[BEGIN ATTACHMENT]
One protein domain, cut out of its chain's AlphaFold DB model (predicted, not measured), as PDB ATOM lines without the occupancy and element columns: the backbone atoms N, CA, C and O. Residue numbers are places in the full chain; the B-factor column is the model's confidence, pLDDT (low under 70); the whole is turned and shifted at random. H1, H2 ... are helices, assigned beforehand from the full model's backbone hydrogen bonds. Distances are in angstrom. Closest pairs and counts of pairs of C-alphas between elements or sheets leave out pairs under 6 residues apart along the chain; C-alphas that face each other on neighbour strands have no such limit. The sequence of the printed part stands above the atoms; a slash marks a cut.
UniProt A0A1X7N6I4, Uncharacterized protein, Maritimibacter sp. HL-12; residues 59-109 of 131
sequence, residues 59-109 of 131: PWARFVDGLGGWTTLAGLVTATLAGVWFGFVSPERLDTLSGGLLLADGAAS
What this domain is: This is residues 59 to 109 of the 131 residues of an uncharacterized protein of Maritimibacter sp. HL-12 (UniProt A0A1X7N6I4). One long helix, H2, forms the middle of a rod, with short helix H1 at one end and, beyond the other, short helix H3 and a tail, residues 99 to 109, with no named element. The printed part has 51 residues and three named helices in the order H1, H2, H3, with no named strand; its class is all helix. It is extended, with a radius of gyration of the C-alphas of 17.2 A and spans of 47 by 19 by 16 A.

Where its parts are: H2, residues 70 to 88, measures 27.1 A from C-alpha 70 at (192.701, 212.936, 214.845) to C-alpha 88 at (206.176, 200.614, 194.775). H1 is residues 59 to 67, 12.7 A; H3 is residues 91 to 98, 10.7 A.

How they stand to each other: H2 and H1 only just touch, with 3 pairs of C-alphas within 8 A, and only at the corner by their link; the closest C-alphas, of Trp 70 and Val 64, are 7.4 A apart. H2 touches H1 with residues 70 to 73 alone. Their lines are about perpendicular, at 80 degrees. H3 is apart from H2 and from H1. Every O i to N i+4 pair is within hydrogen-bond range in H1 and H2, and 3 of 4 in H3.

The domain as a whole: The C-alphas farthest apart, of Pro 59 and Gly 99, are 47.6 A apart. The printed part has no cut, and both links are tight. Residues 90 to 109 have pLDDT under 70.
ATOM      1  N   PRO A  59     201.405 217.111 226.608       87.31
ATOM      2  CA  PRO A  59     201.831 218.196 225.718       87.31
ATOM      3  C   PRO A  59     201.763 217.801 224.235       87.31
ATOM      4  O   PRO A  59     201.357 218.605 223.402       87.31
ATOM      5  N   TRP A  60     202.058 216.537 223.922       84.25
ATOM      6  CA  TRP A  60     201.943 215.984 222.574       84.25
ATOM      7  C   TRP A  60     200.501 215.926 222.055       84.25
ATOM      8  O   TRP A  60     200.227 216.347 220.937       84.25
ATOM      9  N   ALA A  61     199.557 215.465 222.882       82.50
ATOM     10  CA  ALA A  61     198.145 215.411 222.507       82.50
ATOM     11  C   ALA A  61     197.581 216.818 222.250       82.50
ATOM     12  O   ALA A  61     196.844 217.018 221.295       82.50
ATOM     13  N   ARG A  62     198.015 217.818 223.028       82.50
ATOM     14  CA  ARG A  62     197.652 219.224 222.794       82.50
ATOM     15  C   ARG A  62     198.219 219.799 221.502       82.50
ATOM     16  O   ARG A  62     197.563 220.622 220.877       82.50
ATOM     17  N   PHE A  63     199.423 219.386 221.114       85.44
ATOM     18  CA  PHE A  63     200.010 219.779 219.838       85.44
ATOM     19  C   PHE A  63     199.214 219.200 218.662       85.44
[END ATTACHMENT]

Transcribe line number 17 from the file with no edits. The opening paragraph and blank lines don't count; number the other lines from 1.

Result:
ATOM     11  C   ALA A  61     197.581 216.818 222.250       82.50